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TITLE: Asbestos


Are these shaggy—looking minerals, collectively called asbestos, hazardous to your health? Some are—under certain circumstances. Asbestos is a commercial term for several distinct fibrous minerals. Because each mineral has a unique atomic structure, chemistry, and set of properties, evaluating the health risks associated with asbestos is a complex problem. Despite the controversy about their safety, some asbestos minerals are still used because of their strength and resistance to heat.




See caption at right.

Crocidolite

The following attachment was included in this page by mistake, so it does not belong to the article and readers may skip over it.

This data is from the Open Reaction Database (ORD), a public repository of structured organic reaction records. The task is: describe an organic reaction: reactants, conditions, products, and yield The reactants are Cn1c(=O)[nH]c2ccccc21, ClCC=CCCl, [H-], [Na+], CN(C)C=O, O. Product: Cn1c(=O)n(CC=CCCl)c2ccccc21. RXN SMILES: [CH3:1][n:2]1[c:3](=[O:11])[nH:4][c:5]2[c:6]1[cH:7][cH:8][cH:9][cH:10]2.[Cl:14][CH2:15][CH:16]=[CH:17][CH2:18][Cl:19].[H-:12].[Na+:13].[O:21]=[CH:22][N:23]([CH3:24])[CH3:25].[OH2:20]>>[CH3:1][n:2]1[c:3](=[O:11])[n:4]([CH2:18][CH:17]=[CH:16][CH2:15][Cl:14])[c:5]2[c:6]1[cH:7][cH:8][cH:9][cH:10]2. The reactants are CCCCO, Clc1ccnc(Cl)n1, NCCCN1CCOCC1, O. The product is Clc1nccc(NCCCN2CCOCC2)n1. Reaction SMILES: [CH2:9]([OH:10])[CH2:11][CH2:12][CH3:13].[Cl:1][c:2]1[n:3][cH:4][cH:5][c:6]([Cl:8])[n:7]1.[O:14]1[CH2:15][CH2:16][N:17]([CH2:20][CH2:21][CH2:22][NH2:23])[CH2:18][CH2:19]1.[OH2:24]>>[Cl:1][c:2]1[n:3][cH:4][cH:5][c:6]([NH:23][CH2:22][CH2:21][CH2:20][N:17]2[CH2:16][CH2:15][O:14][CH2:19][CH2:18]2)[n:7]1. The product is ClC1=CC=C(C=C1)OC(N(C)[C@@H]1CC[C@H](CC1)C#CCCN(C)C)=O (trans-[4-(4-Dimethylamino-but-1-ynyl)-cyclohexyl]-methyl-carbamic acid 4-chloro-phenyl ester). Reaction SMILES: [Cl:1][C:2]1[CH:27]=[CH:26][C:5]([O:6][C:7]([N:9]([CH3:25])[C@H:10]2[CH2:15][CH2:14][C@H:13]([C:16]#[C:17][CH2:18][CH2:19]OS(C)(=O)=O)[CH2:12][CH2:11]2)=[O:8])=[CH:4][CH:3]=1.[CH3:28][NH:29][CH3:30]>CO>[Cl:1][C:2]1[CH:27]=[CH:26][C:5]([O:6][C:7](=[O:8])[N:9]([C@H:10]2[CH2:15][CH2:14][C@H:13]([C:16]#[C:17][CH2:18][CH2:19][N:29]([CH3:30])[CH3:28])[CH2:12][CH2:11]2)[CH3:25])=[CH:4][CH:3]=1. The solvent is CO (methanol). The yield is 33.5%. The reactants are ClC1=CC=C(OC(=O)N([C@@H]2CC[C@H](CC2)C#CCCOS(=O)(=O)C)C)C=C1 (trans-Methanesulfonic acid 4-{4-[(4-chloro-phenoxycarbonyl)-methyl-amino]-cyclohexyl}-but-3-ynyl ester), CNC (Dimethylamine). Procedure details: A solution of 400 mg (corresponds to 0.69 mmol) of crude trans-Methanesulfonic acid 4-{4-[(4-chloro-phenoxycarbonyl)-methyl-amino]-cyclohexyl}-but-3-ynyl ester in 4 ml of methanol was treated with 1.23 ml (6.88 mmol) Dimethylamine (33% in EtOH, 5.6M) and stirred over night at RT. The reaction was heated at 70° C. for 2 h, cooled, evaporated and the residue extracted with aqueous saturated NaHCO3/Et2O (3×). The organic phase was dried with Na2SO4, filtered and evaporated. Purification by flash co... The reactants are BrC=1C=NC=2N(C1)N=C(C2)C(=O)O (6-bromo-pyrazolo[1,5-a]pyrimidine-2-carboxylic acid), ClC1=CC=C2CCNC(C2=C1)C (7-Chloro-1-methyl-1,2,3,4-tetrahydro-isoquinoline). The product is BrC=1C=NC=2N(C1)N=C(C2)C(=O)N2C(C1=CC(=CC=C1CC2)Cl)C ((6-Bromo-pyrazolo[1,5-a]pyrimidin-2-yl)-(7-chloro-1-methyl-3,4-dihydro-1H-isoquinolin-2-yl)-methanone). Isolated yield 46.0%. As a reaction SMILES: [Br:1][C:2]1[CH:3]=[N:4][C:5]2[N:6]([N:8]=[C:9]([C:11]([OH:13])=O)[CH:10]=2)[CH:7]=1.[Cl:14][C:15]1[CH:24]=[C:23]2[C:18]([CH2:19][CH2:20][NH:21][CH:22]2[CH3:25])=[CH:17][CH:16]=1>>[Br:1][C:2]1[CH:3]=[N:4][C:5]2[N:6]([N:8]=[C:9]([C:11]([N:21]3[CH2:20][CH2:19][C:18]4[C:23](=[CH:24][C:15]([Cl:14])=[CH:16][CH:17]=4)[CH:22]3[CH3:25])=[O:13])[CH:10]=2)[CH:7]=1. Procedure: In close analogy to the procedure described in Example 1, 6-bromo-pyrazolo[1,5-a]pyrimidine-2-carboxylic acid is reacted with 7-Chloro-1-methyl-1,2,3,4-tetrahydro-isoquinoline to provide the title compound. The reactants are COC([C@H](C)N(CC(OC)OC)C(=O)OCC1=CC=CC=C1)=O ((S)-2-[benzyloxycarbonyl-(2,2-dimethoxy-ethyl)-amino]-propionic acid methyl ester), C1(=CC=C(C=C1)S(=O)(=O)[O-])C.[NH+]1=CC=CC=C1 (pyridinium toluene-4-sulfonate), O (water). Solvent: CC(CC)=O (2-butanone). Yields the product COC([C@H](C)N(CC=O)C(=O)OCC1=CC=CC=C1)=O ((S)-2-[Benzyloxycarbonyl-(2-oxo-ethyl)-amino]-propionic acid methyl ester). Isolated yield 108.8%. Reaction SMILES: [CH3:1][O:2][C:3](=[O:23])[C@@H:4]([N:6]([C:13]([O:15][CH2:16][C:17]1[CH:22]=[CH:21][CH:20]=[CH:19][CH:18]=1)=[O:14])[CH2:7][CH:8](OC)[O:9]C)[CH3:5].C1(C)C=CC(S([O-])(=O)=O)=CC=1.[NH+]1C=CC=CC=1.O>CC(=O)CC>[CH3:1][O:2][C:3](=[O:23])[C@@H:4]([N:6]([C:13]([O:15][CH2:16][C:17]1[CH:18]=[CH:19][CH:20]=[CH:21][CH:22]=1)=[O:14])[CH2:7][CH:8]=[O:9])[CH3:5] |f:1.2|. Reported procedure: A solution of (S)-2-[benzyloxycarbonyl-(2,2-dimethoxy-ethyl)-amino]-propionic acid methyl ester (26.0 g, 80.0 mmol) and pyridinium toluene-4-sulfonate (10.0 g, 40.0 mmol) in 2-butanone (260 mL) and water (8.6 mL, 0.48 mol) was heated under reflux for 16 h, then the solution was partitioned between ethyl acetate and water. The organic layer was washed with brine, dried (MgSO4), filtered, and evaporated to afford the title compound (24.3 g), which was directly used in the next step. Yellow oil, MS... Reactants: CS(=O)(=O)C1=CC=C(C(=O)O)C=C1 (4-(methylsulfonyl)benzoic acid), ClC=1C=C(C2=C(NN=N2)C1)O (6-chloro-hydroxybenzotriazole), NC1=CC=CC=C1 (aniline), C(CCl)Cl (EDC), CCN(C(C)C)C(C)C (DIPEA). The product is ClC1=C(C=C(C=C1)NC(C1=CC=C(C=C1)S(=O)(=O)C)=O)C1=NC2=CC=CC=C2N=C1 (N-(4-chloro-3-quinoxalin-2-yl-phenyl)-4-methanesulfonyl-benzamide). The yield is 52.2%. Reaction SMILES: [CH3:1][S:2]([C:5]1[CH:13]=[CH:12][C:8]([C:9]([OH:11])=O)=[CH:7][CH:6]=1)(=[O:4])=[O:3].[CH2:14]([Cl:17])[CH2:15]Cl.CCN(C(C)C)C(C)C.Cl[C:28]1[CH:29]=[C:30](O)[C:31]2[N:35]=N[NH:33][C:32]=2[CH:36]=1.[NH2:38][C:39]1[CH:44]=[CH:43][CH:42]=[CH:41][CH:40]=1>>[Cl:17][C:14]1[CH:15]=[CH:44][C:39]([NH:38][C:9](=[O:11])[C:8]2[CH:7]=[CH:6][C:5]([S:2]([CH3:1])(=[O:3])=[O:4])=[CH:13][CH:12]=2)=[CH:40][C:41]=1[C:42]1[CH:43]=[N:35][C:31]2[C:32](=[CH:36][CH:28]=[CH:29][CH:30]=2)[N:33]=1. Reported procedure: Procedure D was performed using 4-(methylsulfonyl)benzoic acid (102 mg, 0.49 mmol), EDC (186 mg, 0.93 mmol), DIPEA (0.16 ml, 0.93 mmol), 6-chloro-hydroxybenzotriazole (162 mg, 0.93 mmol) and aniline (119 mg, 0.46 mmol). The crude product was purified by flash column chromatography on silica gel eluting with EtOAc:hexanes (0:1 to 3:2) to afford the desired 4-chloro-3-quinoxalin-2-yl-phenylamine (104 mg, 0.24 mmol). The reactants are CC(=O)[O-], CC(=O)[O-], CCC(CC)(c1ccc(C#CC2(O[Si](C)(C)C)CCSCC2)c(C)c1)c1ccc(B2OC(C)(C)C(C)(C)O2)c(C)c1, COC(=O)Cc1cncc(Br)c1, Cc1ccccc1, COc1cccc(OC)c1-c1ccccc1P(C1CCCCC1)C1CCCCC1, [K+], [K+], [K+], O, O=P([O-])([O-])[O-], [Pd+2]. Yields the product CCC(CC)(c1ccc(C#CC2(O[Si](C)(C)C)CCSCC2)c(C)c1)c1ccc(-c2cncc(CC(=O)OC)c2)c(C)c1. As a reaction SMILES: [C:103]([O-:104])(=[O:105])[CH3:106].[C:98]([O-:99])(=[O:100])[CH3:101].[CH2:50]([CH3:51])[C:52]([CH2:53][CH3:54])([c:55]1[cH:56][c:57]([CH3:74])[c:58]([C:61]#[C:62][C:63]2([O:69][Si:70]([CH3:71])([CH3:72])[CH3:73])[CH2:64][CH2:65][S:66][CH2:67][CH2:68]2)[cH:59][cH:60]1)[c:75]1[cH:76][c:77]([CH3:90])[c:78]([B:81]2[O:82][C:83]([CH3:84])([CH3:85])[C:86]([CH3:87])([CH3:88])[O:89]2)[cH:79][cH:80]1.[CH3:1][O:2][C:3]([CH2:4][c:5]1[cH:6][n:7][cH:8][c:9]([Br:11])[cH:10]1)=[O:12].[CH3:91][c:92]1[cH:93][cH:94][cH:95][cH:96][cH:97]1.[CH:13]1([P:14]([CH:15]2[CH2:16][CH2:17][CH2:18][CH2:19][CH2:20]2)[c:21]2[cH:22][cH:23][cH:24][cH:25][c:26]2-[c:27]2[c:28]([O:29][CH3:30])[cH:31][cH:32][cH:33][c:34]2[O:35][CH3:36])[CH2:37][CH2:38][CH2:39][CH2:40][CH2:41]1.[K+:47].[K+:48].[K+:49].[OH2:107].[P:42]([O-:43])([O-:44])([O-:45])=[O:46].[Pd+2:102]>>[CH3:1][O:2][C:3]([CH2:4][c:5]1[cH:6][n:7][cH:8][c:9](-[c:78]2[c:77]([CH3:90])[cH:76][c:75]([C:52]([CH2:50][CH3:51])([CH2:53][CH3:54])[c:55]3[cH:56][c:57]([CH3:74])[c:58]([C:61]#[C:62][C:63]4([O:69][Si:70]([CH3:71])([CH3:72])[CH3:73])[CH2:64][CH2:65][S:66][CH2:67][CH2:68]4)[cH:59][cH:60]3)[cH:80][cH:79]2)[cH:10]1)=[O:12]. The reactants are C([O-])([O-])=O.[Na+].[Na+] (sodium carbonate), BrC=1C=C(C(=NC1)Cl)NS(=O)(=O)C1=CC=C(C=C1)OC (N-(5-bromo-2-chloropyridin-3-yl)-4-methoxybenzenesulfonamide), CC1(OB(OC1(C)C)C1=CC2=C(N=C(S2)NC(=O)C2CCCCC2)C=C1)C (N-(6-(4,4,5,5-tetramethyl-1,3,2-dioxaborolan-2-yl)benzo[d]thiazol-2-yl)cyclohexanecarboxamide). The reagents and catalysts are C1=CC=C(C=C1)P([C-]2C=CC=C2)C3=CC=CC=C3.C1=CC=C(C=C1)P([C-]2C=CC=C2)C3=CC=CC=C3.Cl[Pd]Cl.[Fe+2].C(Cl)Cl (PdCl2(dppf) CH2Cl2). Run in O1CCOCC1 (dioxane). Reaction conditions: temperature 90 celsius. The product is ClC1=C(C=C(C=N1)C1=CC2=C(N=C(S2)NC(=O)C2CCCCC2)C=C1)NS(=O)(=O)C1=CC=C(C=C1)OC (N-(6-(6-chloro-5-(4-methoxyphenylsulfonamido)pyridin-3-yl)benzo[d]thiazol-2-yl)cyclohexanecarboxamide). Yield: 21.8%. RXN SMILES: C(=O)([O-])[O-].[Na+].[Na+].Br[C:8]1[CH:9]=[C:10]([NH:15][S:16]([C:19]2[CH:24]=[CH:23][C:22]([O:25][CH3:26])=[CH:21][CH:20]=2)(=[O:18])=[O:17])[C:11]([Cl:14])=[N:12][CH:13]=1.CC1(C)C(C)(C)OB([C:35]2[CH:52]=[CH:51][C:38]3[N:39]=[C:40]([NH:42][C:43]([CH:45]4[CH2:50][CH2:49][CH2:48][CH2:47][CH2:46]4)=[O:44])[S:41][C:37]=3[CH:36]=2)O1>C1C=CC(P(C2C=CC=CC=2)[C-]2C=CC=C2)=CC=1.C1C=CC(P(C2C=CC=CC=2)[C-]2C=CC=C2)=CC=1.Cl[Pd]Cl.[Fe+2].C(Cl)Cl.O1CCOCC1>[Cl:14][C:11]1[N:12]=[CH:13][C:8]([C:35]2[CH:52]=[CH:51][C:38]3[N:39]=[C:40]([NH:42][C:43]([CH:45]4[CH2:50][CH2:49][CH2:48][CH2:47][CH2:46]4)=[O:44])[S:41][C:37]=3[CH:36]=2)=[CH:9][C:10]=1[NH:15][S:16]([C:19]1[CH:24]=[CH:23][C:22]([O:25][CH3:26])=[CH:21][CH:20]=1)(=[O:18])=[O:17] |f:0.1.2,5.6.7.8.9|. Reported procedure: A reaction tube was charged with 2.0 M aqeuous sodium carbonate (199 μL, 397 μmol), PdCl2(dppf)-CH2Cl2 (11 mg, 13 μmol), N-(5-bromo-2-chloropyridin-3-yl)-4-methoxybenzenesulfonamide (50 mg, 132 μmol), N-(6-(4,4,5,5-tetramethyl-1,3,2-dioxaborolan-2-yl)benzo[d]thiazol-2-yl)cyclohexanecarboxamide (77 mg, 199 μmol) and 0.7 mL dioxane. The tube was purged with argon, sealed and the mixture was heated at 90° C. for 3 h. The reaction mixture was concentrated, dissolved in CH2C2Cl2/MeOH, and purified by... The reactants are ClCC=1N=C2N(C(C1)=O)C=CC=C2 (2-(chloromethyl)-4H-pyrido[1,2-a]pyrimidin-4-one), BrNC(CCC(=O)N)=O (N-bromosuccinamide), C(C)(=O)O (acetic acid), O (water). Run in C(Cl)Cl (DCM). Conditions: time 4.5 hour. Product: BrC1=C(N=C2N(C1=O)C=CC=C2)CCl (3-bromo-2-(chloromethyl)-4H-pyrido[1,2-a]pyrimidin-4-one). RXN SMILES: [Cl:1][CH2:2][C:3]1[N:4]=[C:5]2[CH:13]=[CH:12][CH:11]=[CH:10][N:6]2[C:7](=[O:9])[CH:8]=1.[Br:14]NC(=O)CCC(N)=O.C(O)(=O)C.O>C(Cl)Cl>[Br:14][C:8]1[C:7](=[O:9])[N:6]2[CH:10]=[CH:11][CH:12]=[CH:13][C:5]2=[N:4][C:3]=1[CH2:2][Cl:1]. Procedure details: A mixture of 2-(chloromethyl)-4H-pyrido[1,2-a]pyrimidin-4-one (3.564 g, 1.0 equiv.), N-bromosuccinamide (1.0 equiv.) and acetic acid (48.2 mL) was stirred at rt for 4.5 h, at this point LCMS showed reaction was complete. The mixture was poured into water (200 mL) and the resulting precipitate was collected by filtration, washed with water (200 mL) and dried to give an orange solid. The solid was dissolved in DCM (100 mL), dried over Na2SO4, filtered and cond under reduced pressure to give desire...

If they are inhaled, needlelike fibers of crocidolite can penetrate deeply into the lungs, making it the most dangerous asbestos mineral. It was once important in shipbuilding but is rarely used today. Known as blue asbestos, crocidolite is a variety of riebeckite.

 

See caption at right.

Chrysotile
Commonly used in brake linings and roofing, chrysotile, or white asbestos, is a member of the serpentine family.


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Smithsonian National Museum of Natural History Department of Mineral Sciences website Credits